For any more advice about travelling abroad, whether it’s flight rights or how best to exchange up your currency, check out our travel guide section.
Will roaming charges come back when we leave the EU?
As is often the case in politics right now, no one is entirely sure.
It’s perfectly possible that the new roaming charge rules will remain. As mentioned above, non-EU countries in the EEA are included.
If we end up in the EEA when leaving the EU - which is by no means a certainty or even likely – there seems to be no reason why roaming charges will come back.
However, even if we end up not joining the EEA after we leave the EU, other non-EU and non-EEA countries are included in the change.
So, there’s a good chance the end of roaming charges will still apply post-Brexit.
But who knows?
Caught out? Unexpected charges on your mobile phone bill - what to do.
What if I exceed my international data roaming limit?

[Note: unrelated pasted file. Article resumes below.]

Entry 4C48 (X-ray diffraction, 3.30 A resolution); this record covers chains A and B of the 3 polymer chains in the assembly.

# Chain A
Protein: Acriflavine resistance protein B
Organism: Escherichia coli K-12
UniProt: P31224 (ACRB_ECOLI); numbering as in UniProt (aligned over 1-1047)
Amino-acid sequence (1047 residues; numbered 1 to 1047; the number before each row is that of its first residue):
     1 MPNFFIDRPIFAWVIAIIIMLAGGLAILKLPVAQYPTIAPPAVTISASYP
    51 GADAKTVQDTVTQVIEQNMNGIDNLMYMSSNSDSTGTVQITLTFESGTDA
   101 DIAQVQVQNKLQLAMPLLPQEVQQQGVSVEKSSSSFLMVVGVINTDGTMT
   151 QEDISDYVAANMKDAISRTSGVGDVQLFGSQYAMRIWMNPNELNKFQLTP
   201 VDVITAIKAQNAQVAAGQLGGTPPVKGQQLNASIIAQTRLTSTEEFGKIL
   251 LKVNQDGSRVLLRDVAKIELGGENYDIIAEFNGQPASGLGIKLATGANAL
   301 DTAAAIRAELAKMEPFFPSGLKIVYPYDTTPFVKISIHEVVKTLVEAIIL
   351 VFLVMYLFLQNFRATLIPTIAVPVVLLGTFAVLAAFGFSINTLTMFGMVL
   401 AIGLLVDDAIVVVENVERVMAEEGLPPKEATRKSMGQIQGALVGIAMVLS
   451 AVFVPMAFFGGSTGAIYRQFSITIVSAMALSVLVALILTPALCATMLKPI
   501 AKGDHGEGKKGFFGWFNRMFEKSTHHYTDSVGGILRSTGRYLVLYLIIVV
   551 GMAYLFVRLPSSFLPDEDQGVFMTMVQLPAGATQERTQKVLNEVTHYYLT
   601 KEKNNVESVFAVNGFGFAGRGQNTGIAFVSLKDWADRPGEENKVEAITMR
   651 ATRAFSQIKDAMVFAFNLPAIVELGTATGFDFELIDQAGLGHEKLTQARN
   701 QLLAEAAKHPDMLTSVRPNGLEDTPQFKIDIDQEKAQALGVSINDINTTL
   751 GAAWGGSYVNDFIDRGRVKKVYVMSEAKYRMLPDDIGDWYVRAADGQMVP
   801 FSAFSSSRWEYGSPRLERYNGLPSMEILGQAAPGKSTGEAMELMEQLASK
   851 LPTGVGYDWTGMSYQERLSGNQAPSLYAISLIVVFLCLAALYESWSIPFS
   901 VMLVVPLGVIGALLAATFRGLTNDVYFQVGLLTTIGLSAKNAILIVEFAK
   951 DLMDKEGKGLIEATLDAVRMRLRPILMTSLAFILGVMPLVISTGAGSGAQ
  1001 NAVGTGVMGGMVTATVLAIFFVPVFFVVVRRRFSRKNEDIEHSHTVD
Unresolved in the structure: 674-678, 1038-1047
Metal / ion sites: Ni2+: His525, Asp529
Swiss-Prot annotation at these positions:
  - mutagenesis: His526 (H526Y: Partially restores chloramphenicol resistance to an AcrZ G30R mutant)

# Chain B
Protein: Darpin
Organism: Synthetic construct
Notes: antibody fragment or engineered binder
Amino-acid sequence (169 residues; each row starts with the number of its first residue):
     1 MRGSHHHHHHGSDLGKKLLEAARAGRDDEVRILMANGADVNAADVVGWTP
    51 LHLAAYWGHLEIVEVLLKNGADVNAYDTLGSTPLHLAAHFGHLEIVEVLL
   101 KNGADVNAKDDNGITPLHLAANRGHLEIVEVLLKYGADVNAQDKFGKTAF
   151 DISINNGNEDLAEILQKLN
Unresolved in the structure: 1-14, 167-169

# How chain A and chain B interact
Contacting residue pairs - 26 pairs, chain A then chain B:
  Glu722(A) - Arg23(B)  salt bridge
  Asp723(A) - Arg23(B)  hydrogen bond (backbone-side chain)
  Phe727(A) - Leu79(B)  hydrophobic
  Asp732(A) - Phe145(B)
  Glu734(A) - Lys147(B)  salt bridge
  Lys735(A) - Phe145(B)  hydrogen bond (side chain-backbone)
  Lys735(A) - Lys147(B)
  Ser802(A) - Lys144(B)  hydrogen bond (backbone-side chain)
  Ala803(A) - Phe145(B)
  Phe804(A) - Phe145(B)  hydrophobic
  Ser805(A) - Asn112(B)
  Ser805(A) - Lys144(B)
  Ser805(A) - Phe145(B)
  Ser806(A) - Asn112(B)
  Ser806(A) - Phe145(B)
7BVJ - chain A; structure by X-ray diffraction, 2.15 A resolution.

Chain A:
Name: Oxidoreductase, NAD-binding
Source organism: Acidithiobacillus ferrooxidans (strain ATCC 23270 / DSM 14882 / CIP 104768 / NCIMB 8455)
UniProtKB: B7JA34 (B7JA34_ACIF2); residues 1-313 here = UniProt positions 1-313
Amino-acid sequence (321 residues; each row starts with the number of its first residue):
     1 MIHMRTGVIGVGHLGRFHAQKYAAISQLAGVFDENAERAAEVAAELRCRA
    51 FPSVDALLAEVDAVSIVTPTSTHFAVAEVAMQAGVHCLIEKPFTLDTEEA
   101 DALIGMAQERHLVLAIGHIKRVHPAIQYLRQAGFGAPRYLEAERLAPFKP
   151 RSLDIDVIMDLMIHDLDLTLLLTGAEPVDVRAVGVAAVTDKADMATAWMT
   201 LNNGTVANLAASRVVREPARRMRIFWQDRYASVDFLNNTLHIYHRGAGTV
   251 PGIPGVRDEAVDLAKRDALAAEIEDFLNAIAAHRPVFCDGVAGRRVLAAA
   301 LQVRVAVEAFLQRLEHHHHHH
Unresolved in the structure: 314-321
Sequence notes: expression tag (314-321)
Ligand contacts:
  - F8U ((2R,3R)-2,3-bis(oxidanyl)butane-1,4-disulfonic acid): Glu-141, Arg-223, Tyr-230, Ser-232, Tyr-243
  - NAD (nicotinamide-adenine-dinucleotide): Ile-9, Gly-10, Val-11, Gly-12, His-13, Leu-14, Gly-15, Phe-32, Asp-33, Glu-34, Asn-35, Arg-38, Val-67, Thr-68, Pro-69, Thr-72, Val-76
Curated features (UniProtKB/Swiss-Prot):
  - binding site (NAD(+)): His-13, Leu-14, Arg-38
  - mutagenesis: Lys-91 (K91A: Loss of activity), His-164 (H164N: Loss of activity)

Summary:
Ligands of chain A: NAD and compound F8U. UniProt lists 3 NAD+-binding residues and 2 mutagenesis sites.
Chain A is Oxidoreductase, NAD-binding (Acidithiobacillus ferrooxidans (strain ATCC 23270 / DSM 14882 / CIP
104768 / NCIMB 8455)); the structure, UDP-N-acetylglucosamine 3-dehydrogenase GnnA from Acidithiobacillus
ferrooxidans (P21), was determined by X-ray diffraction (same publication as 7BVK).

Remember: while you will have free data roaming in EU and EEA countries now, it is limited to the number of minutes, texts and data your contract entitles you to in the UK.
After that free roaming limit is exceeded, you will have to pay extra.
How much, of course, depends on who your mobile phone provider is:
After you have reached your Vodafone roaming data limit, calls to the UK will cost 55p per minute and texts 25p.
To gain more data, you will need to pay £6.50 per 250MB.
When it scrapped roaming charges, Vodafone was accused of a cynical move to win back customer support.
EE roaming charges are capped at 15GB, despite what your contract is.
After that customers will have to pay for a “bolt on” to continue to browse the internet.
To call the UK on an EE phone in the EU, after you’ve reached your minute limits, will cost you 50p per minute. Texts cost 15p.
Three roaming charges after your limit is reached are as follow: 1p per MB of data, 2p per text and 3p for a call to the UK.
O2 roaming charges vary.
Once you have exceeded your limit for data you will have to buy a “bolt on” to access more data.